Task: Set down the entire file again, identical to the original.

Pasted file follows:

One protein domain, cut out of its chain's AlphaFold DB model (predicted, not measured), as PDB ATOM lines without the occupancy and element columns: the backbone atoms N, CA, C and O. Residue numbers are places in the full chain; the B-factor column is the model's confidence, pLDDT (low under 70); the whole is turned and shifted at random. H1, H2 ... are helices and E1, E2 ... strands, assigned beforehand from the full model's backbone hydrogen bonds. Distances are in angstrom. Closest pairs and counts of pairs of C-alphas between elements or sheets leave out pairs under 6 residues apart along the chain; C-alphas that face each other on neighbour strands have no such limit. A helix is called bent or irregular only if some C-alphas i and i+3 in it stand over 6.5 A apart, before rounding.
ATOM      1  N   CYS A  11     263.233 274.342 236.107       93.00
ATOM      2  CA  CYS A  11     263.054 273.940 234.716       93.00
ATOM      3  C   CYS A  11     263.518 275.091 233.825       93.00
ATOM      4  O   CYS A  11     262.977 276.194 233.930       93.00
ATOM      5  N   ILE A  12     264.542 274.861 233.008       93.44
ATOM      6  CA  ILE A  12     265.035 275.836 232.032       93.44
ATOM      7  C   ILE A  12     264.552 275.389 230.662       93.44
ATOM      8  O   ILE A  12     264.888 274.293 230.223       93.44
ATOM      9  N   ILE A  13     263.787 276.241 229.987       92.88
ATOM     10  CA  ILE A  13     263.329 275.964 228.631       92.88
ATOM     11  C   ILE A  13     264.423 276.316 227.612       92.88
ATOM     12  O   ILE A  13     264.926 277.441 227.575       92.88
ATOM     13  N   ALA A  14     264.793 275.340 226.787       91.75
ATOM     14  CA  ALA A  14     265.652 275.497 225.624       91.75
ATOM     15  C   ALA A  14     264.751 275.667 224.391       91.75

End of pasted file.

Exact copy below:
One protein domain, cut out of its chain's AlphaFold DB model (predicted, not measured), as PDB ATOM lines without the occupancy and element columns: the backbone atoms N, CA, C and O. Residue numbers are places in the full chain; the B-factor column is the model's confidence, pLDDT (low under 70); the whole is turned and shifted at random. H1, H2 ... are helices and E1, E2 ... strands, assigned beforehand from the full model's backbone hydrogen bonds. Distances are in angstrom. Closest pairs and counts of pairs of C-alphas between elements or sheets leave out pairs under 6 residues apart along the chain; C-alphas that face each other on neighbour strands have no such limit. A helix is called bent or irregular only if some C-alphas i and i+3 in it stand over 6.5 A apart, before rounding.
ATOM      1  N   CYS A  11     263.233 274.342 236.107       93.00
ATOM      2  CA  CYS A  11     263.054 273.940 234.716       93.00
ATOM      3  C   CYS A  11     263.518 275.091 233.825       93.00
ATOM      4  O   CYS A  11     262.977 276.194 233.930       93.00
ATOM      5  N   ILE A  12     264.542 274.861 233.008       93.44
ATOM      6  CA  ILE A  12     265.035 275.836 232.032       93.44
ATOM      7  C   ILE A  12     264.552 275.389 230.662       93.44
ATOM      8  O   ILE A  12     264.888 274.293 230.223       93.44
ATOM      9  N   ILE A  13     263.787 276.241 229.987       92.88
ATOM     10  CA  ILE A  13     263.329 275.964 228.631       92.88
ATOM     11  C   ILE A  13     264.423 276.316 227.612       92.88
ATOM     12  O   ILE A  13     264.926 277.441 227.575       92.88
ATOM     13  N   ALA A  14     264.793 275.340 226.787       91.75
ATOM     14  CA  ALA A  14     265.652 275.497 225.624       91.75
ATOM     15  C   ALA A  14     264.751 275.667 224.391       91.75